Coinciding with the arrival of Toms and Tate was that of Dr. Jonathan Messerli, ninth president of Muhlenberg College, in August 1984. Without a doubt, students wholeheartedly welcomed the change of leadership. President Messerli’s openness to listening and responding to students, recognizing their worth and thoughts, seemed to ignite a positive shift in the campus culture from apathy to engagement.
The president’s philosophy of education put the quality of student life first. In a Muhlenberg Weekly interview in his first weeks on campus, Messerli was quoted as saying, “If it’s important to students, it’s an important issue. Every Muhlenberg student is important.”21 He was keen on having everyone, especially Admissions, telling Muhlenberg’s story to attract qualified students, believing happy students would tell their own story about why they chose Muhlenberg.
But, as Susan Toms recognized, Muhlenberg did not have that many happy Black students telling their own communities about why they should join the campus.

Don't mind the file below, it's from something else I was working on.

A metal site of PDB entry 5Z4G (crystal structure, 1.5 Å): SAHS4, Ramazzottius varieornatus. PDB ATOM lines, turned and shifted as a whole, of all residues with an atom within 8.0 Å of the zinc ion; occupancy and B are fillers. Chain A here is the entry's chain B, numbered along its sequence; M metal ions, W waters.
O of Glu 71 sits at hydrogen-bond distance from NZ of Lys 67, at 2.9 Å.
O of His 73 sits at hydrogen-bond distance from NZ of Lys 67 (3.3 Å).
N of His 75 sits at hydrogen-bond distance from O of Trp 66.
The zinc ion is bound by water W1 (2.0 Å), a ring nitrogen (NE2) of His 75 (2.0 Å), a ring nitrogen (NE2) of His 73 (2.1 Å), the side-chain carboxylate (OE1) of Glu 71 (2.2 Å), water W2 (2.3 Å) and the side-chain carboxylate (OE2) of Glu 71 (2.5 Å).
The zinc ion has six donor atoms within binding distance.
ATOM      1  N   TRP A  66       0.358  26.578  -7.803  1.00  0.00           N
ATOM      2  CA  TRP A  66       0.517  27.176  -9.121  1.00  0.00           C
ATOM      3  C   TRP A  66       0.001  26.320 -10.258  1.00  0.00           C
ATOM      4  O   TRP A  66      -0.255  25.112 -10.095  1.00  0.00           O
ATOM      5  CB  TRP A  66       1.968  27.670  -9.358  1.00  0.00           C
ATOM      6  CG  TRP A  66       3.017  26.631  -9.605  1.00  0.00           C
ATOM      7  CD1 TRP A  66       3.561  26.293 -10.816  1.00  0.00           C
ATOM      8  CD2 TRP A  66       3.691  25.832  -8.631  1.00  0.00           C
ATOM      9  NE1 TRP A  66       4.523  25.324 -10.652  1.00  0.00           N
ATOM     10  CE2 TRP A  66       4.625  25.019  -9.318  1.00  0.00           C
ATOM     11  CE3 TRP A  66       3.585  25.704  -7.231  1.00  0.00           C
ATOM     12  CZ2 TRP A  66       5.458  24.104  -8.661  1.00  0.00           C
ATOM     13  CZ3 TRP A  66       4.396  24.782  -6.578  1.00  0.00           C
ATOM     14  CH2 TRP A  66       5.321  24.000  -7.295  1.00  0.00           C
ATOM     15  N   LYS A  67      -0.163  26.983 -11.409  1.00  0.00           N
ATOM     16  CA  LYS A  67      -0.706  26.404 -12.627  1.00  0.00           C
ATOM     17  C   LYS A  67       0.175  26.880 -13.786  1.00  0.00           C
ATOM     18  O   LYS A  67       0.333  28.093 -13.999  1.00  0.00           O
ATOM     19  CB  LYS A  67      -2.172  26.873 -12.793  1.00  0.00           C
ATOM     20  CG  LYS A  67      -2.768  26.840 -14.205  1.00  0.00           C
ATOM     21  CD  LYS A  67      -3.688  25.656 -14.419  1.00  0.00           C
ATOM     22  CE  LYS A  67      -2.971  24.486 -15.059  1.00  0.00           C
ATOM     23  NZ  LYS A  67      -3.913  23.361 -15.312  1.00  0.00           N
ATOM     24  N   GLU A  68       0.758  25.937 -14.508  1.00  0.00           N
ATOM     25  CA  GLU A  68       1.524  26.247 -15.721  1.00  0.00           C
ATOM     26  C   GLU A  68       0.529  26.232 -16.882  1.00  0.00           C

As the Minority Recruitment Director, Toms thought one way to improve the social life for Black students, to close the gap in total socialization, was the formation of the Black Collegiates United (BCU).22 Built on the previous Black social groups, including the Association of Black Collegians and other local colleges’ organizations, the group planned to host both local events and participate in other Black group events in the area. Unfortunately, there seems little evidence that the BCU ever got off the ground.
Working against the hope for increased minority enrollment were the costs associated with recruiting more students of color, new course development focused on race and ethnicity, the availability of financial aid, and the rising costs associated with food service and maintenance of buildings and grounds. In March 1985, a particular forum about long-term issues involved selected students who met with members of the Board of Directors and President Messerli.23 In the discussion about the size of the student body and the college’s aim to increase minority enrollment, issues about minority students’ preparedness for Muhlenberg academic rigor, financial aid, the declining influence and importance of the Lutheran Church, and geographical diversity discussed revealed the complicated politics of such an aim.